Teaching Communities in Elementary and Intermediate Algebra met weekly for a
year with similar focus:
• Design backwards from Student Learning Outcomes
• Develop common final exam questions aligned with SLOs
• Develop learning activities to foster achievement of SLOs
Contrasting aspects of the professional development:
and use of
Individual instructors developed
and shared activities; participants
used what appealed to them;
activities posted on Bb
Instructors identified gaps in their texts
to SLOs, individual instructors wrote problems to
address SLOs, editor pulled problems into an
activity that was used by all; a coherent packet of
Well-attended monthly retreats;
instructors chose focus for the
semester, e.g. CAI, discussion of
NRC’s How Students Learn Math
in the Classroom, mastery
Pre-semester assessment of final exams with
instructors who had just taught the course and
those planning to teach the course; revision of
activities based on assessment results and
instructor feedback; production of a packet for
sale in the bookstore.
Impact on learning:
Based on an analysis of a random sample of final exams across sections
Analysis of activities;
% of instructors using
activities or other
materials aligned with
75% of TC activities focused on
Skills SLO. FA 06 assessment: 33%
of instructors submitting student work
used TC activities; weak alignment of
other instructional materials with
these 3 SLOs
Communication, PS, and MR integrated
throughout all activities.
For each final exam assessment 100%
of instructors submitting student work
used TC activities; strong alignment of
texts/CAI with these 3 SLOs
Analysis of exams;
Weak alignment of exams with SLOs;
only a few instructors using TC
exams. Instructors reported not
knowing how to incorporate TC
activities into their class.
Instructors reported in each assessment
that at least 50% of class time devoted
to TC activities
Next steps :
SP 07: Retreats for Elementary Algebra instructors focused on pedagogy that
SU 07 : Feedback from recent Elementary Algebra retreats and assessment results
used to develop a new
set of class activities with an accompanying instructors’ manual
FA 07: “Users” group will meet weekly to conduct a pared-down version of the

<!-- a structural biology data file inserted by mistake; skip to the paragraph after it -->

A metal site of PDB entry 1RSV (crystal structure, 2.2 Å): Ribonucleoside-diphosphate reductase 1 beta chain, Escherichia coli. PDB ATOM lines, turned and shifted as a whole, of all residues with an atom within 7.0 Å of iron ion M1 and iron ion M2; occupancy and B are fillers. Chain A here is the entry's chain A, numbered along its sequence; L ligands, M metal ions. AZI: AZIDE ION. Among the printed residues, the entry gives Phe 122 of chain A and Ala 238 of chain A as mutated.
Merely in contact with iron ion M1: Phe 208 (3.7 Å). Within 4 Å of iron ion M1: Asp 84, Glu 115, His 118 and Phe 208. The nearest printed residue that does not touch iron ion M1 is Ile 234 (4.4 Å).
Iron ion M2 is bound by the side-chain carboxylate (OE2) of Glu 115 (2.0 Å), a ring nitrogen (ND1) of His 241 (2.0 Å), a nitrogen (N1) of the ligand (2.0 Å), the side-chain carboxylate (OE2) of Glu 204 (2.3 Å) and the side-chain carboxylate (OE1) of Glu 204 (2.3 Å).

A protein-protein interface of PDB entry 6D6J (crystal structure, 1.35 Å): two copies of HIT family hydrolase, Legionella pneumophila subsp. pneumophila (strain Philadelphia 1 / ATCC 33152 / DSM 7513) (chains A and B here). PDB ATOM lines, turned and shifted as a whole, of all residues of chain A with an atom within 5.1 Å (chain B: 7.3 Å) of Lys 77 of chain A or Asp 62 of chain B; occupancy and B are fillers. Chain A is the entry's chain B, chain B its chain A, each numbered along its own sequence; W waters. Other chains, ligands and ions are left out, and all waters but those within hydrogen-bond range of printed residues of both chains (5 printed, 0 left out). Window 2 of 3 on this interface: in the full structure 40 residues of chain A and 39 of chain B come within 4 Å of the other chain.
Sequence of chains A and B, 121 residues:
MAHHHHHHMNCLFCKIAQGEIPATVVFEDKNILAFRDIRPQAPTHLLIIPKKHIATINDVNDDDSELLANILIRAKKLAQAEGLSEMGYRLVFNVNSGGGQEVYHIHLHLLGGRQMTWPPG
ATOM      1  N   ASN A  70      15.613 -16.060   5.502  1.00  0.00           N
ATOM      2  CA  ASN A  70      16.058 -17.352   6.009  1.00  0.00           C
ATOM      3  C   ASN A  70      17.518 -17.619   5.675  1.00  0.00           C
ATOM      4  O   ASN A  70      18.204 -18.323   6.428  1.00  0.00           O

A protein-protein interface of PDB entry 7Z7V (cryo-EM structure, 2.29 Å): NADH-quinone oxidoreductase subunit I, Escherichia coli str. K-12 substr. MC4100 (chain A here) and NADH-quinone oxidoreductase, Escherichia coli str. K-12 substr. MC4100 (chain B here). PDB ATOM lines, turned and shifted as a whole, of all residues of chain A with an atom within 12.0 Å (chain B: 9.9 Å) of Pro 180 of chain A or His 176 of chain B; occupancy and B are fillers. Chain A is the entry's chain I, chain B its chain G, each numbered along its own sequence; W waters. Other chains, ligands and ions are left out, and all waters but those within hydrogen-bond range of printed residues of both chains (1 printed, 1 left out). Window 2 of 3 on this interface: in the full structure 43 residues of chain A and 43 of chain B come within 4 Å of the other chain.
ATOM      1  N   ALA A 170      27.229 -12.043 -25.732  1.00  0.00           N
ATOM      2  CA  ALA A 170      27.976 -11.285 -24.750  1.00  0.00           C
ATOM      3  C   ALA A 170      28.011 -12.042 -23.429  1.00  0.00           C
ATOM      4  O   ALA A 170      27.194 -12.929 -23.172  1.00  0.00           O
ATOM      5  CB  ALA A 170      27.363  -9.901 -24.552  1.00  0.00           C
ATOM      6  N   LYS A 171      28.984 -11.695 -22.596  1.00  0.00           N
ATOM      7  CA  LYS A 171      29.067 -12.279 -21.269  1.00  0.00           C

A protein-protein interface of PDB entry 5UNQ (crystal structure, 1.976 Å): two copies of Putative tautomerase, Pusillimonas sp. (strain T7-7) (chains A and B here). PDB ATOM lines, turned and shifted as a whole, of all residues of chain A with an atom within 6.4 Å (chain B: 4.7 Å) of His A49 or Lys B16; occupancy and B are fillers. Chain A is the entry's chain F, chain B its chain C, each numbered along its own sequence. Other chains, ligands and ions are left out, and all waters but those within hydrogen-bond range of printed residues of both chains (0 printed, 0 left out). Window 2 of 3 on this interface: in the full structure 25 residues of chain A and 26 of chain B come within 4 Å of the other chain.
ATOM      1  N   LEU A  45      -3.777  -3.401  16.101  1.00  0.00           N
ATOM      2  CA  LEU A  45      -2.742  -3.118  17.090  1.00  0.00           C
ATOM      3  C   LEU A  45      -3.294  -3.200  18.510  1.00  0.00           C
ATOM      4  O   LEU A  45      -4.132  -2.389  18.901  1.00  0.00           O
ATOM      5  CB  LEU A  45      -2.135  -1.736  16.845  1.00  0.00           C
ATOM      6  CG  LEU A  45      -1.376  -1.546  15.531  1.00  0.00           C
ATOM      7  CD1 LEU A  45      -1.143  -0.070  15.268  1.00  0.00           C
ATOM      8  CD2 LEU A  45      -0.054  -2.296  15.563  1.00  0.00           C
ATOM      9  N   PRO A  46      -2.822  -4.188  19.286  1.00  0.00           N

Japanese Lesson Study
Los Medanos College
Developmental Math Program’s Student Learning Outcomes
1. Communication Outcome: Students will read, write, listen to, and speak
mathematics with understanding:
2. Problem Solving Outcome: Students will use mathematical reasoning to
solve problems and a
generalized problem solving process to work word problems.
3. Multiple Representations Outcome: Students will demonstrate the
ability to use verbal, graphical, numerical , and symbolic representations of mathematical ideas.
4. Applications Outcome: Students will recognize and apply math concepts
in a variety of relevant settings
and demonstrate the math skills and knowledge necessary to succeed in subsequent
5. Effective Learner Outcome: Students will demonstrate the
characteristics of an effective learner.
Sample problems aligned with these SLOs 1-3 above:
1. On January 1, 2008, the minimum wage in California is increasing to $8.00 an
hour. The federal government
defines a family of four as “ low income ” if they make $30,975 or less a year. A
man and a woman living in
California with two children both earn this new minimum wage and work full-time.
Are they considered “low
income” by the federal government? Support your answer with clear mathematical
reasoning. (If you don’t have all
of the information you need, describe assumptions you are making in order to
work the problem.)
2. This graph shows the currency exchange that Scott received at
a local bank on his trip to Brazil in spring of 2007.
c. Did the bank charge a fee for exchanging Scott’s
money? If so, how much? How do you know?
d. Find an equation that models this situation. Clearly
define your variables.
e. Scott sets up the proportion show below to figure out
how many Real he will get if he exchanges $50. Show
that the proportion does not give the right answer. Then explain WHY it
1. Recall the problem on Thomas Malthus, the British economist and clergyman who
hypothesized that as
the British population exceeded the food supply, mass starvation would occur.
The table below is based on Malthus’ calculations with years from 1800.
Population of England in millions
a. According to Malthus’ calculations, how long does it
take the population of England to double?
Based on your answer, write an algebraic model using fractional exponents for
the population of
England. Define the variables.
b. By what percent does the population of England grow every 5 years? Based on
write another algebraic model using fractional exponents for the population of
c. Find a regression model for this data. Define your variables. What is the
yearly percent growth in
your regression model?
d. Use what you have learned today to reconcile these models. In other words,
explain why these
models are equivalent or not equivalent.
2. You are the head of the marketing division of a large company. Marketing
research has shown that the
company’s annual profit, P in thousands of dollars, is related to the amount
spent on advertising, x in
hundreds of thousands of dollars, by the quadratic function
The CEO of
the company is willing to spend up to four million dollars on advertising this
year. What advice do you have
for the CEO? This CEO likes very precise information. He always wants very
succinct advice, but he is also
interested in the “whole picture”. While he may not be interested in the details
of your analysis, he insists
on full documentation in case he later wants to review the facts. Write a report
that gives clear advice for
the CEO and fits the above specifications.
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